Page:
We’re shown an original cone-making machine and some retro, brightly colored cone delivery boxes sent out to gelaterias in cities across Italy. Today there are approximately 39,000 in the country (the most in the world compared to around just 200 in the UK).
Carpigiani opened the world’s first Gelato University on its site in 2003 due to demand and has since trained thousands of gelato entrepreneurs. Students can attend a four week course enabling them to become fully-qualified gelatiere and open their own gelateria.
Numbers have soared since the recession and some 7,000 students are trained each year, Carpigiani’s PR Manager, Valentina Righi, tells me. Around 2,500 are trained how to make gelato, desserts and lollies in the Bologna campus while other students train at campuses as far flung as Brazil, China, Japan and the UK.
I’m about to follow in their footsteps if only for a few hours as we head for the Gelato Lab – an on–site gelateria where students can serve as interns and work their wizardry before taking on the world. What a job!
Needless to say, I am more than pretty excited.
I am faced with a rainbow of gelato and immediately get to taste some. Pistachio is the speciality of the house so I start there. It’s delicious, as you would expect.
There are actually so many flavors I feel slightly overwhelmed. They all sound so exotic and well, Italian. Marscapone. Ricotto mandorla e miele. Sorbetto al cioccolato. Pinolo. Nocciola.
Gelatiere Luisa shows me the ropes and we get to mixing. Cream, milk, powdered milk, sugars and some natural stabilisers all go into a huge jug. And that’s it.
Nothing fancy, just all good and natural, ingredients and the same basic recipe that’s been used for centuries.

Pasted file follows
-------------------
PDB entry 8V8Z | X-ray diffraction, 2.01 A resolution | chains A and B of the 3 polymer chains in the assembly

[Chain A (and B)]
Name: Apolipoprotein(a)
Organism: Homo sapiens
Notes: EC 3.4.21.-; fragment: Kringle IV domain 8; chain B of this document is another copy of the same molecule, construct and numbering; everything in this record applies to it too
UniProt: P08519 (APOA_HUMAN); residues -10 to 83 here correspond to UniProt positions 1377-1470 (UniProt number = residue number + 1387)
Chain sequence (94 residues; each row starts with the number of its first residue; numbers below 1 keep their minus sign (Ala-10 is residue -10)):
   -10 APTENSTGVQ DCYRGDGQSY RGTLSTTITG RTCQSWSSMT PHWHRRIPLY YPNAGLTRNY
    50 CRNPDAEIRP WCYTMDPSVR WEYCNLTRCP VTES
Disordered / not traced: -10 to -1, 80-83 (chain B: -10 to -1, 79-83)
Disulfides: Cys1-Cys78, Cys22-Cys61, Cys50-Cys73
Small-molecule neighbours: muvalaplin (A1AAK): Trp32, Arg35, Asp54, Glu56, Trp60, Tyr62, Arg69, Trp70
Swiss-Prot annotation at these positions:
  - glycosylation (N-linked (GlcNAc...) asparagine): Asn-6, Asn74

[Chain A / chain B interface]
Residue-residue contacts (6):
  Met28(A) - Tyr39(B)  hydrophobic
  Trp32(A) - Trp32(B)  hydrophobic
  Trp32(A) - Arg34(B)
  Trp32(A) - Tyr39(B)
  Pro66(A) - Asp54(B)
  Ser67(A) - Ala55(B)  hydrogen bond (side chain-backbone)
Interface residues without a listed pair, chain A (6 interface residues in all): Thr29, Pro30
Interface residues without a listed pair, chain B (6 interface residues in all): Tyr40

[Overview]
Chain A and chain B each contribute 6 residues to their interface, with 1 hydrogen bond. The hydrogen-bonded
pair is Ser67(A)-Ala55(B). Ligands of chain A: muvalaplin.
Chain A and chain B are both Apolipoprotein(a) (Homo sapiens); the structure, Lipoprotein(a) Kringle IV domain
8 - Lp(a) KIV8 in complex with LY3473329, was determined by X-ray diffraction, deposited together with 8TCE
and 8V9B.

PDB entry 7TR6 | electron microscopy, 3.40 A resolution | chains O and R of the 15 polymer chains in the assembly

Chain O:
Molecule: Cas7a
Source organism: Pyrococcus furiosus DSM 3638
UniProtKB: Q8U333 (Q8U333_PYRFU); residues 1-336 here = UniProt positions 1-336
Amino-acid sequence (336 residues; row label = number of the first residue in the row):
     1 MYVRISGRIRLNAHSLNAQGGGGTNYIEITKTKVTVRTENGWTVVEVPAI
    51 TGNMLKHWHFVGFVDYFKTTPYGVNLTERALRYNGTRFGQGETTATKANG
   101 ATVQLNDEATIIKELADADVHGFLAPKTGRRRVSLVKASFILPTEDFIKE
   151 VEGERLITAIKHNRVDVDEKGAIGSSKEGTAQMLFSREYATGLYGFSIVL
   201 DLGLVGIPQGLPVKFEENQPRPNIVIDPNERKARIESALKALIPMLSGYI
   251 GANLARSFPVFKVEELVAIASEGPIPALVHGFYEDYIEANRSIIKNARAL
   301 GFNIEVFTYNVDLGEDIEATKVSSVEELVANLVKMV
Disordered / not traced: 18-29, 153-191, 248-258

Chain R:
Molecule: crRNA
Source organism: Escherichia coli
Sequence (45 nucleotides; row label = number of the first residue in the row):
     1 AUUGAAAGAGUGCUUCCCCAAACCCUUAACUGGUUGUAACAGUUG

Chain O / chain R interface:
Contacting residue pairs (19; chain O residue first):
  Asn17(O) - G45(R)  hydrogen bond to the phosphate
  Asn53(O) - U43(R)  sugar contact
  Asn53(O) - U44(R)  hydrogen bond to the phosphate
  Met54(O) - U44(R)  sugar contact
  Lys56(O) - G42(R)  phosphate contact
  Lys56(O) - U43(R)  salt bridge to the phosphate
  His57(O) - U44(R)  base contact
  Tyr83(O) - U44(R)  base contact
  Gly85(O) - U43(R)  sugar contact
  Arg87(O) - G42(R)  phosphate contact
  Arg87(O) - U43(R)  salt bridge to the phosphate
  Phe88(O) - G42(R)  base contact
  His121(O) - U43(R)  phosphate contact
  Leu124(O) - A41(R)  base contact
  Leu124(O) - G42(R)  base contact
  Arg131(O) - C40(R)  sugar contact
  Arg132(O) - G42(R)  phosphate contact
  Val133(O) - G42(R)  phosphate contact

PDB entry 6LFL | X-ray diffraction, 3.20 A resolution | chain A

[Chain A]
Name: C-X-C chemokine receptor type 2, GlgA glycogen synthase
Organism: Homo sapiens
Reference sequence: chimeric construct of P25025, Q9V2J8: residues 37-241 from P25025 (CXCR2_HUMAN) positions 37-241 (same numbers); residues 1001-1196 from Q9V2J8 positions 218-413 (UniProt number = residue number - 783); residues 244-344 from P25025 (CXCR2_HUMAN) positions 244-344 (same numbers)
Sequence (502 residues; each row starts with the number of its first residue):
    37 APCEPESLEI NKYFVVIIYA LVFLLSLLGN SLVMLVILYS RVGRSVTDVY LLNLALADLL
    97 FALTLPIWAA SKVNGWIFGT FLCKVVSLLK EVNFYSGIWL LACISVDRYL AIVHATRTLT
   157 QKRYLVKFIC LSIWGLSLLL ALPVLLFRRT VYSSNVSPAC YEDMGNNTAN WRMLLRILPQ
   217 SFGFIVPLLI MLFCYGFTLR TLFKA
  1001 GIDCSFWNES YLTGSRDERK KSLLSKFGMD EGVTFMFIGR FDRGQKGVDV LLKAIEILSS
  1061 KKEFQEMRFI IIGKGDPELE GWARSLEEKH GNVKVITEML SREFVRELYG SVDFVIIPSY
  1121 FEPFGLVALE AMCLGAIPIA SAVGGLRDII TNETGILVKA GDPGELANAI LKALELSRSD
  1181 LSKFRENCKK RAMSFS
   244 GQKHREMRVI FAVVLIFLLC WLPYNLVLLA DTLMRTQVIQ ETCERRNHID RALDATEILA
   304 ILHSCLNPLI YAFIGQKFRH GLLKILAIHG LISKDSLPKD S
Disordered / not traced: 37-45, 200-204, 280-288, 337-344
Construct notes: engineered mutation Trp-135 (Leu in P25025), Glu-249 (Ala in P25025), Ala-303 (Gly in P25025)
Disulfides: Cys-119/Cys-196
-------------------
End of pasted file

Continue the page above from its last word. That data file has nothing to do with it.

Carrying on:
It’s all about the measures to make things just perfect – not too much of this, not too little of that – so it sets at the right temperature and has the desired consistency. We then pour it into the gelato machine.
‘Be sure to give the sides a good scrape with the spatula,’ she instructs.
‘We call this the Gelatiere’s Holiday. Instead of this going to waste we turn it into Gelato and by selling this we add it up and it pays for our holiday.’ It’s a good joke!
Once in the machine it’s simply a case of pushing a few buttons and then waiting for 10 minutes, which gives me a chance to get stuck into some more tasting.
First up is Luisa’s favorite, Custard Crème.
‘Can you taste the lemon?’ she asks. And indeed she’s right I can. It’s delicate but it’s there.
‘It’s from an infusion we add to the basic mixture.’
It’s this attention to detail that makes Gelato so fantastic. And here I am at the best gelateria in the whole wide world!
I try some pear, plum and prickly pear but my personal favorite has to be a chocolate sorbet. There’s no milk, which would make it gelato. It’s deep and delicious and one of the best things I have ever tasted.
Time’s up and it’s time to get my hands on my very own gelato – Crème Clark. I scoop three litres from the machine and get stuck in. Pure bliss and my own handy work too (with a little help).
I am converted and as I purchase my obligatory souvenir T-shirt I realize I’ll never quite think of a Cornetto in the same way again.
Bologna airport is served by British Airways, EasyJet and Ryanair. Introductory classes including tastings cost from €20 ($25). More information at gelatomuseum.com.